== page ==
Pretreatment assessment included history, physical examination, laboratory studies, electrocardiogram and tumor imaging studies within 4 weeks of registration. During the first cycle patients were evaluated weekly.
Toxicities were graded according to the National Cancer Institute Common Terminology Criteria for Adverse Events (version 3). Dose-limiting toxicity (DLT) was defined in the first cycle as grade 3 or higher non-hematological toxicity except the following grade 3 toxicities: nausea and vomiting, infusion reactions, rash and hypomagnesemia. Nausea or vomiting (≥ grade 3) lasting longer than 48 hours despite maximal medical therapy or a delay of more than 2 weeks in starting cycle 2 due to toxicity were considered DLTs. Patients with grade 3 or worse infusion reactions were removed from study. An abnormal non-hematological laboratory value (grade ≥ 3) was considered a DLT if clinically significant and drug-related. DLT hematological toxicities were defined as absolute neutrophil count < 1000/μL lasting longer than 7 days, grade 4 thrombocytopenia or grade 3 or 4 neutropenia associated with sepsis or fever. Reassessment imaging, including chest imaging, was performed every 2 cycles (6 weeks) and response assessed by the Response Evaluation Criteria in Solid Tumors (RECIST) (18)
Dasatinib pharmacokinetic (PK) studies were performed on day 0 and on day 15 of cycle 1 for the standard treatment schedule cohort (n=25). Blood for PK analysis was collected at 0.5, 1, 2, 3, 4, 5, 8, 10 and 24 hours after dasatinib administration. On day 15 of the first cycle, cetuximab was administered 5–10 minutes following dasatinib dosing. Dasatinib in plasma was assayed at Bristol-Myers Squibb using liquid chromatography-coupled tandem mass spectrometry. Twenty-four samples were analyzed: 1 day 0 sample and 1 day 15 sample were inadequate for PK analysis. The following parameters were evaluated: maximum observed plasma concentration (Cmax), time of Cmax (Tmax), area under the plasma concentration-time curve from zero to the time of the last quantifiable concentration (AUC(0-T)) and terminal half-life (T-HALF), which was calculated as Ln2/Lz (where Lz was the absolute value of the slope of the terminal log-linear phase). AUC(0-T) was calculated using the mixed log-linear trapezoidal algorithm in Kinetica. The lower limit of quantification for this assay was 1 ng/ml.
Activated SFK, SFK PY-416 (P-SFK), was measured in PBMCs just prior to dasatinib dosing and 2, 4, 8 and 24 hours after dasatinib dosing on days 0 and 15 of cycle 1. Levels of P-SFK and c-Src were quantified in 50 μg of PBMC protein lysate by quantitative immunoblotting with Odyssey Infrared Imaging System and software (LI-COR Biosciences) following incubation with anti-SFK PY-416 antibody (Cell Signaling) or anti-c-Src antibody (Upstate) diluted 1:500 and subsequent incubation with secondary antibody linked to RDye 680CW (1:5000, LI-COR Biosciences).
Custom Searchlight™ (Thermo Scientific) multiplex enzyme-linked immunosorbent assay (ELISA) was used to quantify EGFR, Transforming Growth Factor-alpha (TGF-α), amphiregulin (AR), hepatocyte growth factor (HGF), and cyclooxygenase-2 (COX-2) plasma levels in duplicate. A custom 2-plex assay for EGFR and HGF and custom 3-plex assay for TGF-α, AR and COX-2 were used according to the manufacturer’s instructions. Independent reanalysis was performed for randomly selected 5% of samples in order to assess assay reliability.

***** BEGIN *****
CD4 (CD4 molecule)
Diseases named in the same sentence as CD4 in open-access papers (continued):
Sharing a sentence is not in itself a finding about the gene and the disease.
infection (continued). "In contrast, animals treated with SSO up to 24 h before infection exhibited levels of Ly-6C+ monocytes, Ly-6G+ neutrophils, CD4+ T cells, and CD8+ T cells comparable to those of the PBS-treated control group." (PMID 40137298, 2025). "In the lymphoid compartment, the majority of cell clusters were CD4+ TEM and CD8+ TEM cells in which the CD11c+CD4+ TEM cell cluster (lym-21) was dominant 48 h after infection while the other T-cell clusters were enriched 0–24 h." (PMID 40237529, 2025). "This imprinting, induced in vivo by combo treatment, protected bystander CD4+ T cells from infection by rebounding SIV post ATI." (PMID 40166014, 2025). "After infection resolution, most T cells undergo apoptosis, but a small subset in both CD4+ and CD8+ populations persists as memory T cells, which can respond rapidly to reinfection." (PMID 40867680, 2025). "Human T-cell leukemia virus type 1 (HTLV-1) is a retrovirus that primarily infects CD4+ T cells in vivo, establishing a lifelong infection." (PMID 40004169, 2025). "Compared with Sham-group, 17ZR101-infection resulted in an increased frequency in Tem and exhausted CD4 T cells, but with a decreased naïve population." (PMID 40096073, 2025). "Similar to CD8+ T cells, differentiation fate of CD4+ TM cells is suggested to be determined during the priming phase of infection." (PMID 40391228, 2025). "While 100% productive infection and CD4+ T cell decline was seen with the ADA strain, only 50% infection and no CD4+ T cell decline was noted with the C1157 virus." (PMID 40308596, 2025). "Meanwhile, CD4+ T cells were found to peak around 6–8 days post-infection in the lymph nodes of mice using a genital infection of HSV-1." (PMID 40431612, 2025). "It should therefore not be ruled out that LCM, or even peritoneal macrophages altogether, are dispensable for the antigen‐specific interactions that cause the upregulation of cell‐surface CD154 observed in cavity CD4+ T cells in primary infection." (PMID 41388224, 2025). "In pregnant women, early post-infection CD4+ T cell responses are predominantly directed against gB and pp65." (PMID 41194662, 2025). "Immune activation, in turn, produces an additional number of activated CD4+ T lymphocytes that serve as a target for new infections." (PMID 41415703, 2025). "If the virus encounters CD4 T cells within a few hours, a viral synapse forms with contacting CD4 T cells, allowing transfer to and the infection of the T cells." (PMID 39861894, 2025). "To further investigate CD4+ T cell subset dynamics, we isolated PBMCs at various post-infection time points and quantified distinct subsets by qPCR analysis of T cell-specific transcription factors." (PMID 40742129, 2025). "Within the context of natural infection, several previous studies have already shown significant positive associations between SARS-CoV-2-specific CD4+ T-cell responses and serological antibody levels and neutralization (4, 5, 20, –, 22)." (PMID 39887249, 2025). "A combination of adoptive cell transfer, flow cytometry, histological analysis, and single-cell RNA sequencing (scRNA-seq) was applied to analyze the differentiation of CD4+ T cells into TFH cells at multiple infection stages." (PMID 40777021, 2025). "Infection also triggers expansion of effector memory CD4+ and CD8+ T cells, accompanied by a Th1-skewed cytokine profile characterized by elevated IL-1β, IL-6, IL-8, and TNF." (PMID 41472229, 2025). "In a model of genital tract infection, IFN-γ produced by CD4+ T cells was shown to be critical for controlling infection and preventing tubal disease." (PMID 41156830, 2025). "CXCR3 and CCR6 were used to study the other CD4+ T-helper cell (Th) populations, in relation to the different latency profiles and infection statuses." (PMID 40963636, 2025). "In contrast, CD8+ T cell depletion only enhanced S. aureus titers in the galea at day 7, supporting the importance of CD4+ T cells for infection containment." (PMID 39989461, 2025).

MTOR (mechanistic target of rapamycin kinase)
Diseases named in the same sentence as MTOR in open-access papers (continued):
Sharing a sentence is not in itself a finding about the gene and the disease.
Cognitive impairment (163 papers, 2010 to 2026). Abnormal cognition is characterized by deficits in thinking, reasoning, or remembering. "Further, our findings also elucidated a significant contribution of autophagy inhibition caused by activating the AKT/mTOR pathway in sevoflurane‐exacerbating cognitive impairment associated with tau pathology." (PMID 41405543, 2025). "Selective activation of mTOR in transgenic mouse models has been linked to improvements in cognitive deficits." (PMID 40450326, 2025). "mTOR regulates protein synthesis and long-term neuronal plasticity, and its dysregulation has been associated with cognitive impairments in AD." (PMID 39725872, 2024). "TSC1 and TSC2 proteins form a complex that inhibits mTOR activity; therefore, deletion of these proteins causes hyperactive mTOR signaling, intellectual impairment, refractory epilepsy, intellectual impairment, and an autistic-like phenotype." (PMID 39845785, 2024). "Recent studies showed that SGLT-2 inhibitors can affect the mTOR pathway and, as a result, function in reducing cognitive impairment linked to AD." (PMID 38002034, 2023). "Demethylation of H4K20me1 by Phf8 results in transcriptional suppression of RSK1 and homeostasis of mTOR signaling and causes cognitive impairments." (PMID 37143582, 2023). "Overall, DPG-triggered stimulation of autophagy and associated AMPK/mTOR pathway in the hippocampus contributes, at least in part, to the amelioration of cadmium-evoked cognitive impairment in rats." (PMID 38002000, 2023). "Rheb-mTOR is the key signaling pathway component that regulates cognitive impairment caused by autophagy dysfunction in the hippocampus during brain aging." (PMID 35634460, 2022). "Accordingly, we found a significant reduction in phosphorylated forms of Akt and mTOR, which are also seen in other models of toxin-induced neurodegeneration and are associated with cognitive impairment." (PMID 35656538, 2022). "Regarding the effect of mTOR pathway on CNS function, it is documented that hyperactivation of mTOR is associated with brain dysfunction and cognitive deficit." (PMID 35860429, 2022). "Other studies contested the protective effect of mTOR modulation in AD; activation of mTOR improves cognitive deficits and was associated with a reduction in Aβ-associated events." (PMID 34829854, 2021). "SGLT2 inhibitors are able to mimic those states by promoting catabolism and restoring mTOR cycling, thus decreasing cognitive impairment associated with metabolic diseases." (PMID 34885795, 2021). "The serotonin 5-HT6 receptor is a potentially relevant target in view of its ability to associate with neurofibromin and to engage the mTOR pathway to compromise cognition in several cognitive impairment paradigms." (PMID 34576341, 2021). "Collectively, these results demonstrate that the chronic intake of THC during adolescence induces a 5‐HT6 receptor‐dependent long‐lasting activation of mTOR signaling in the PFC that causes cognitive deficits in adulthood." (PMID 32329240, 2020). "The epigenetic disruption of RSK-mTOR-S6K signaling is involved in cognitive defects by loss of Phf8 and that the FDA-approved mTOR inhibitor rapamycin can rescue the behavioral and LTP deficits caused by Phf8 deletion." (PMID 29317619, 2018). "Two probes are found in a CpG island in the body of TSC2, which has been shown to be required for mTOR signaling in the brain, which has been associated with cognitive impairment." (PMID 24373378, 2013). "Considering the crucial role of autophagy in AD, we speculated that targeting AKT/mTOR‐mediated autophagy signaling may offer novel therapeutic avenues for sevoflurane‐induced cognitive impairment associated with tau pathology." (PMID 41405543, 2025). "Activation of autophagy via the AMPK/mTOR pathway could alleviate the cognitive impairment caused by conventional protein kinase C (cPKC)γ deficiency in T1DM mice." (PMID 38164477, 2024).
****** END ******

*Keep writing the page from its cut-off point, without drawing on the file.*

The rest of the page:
Paired pre- and 3–5 week post-treatment tumor tissues were available for immunohistochemical (IHC) staining for 4 patients. Tissues were incubated with anti-EGFR (E3138, 1:75000; Sigma Diagnostics), anti-c-Src (SC-18, 1:100; Santa Cruz Biotechnology), or anti-P-SFK PY-416 (PK1109 1:50; Calbiochem) antibody with or without prior phosphastase treatment (P4978; Sigma) following antigen retrieval. EGFR staining was visualized using Mach 4 HRP-Polymer (M4U534H; Biocare Medical) and Dako Substrate Chromagen (K3468; Dako). P-SFK and c-Src were visualized using Dako Dual Envision (K4061; Dako) and Substrate Chromagen (K3468; Dako). Tumor staining intensity (integral scale from 0 to +3) and percentage (to the nearest 10%) were interpreted by a pathologist.
The study followed a “3+3” dose escalation design. Once the maximum tolerated dose (MTD) was determined, 12 additional patients were entered at the MTD to further study safety. Six additional patients were treated at the MTD with dasatinib starting 3 days after the loading dose of cetuximab.
The intraclass correlation coefficient (ICC) was used to assess ELISA reproducibility. Analyte correlations were evaluated using Pearson’s correlation coefficient. Changes in analyte levels from baseline to 14 days after treatment were evaluated using the signed-rank test. Analyte level differences in patients who achieved stable disease (SD) versus those with progressive disease (PD) were evaluated using the rank sum test. High versus low levels of plasma analytes, defined by the median, were tested for association with progression-free survival (PFS), defined as time from first treatment on study to disease progression or death, using the log rank test. Plasma analytes whose levels were found to be significantly associated with PFS by the log rank test (P<0.05) were tested for association with PFS using univariate Cox proportional hazards models and multivariable Cox proportional hazards models adjusted for age and PS.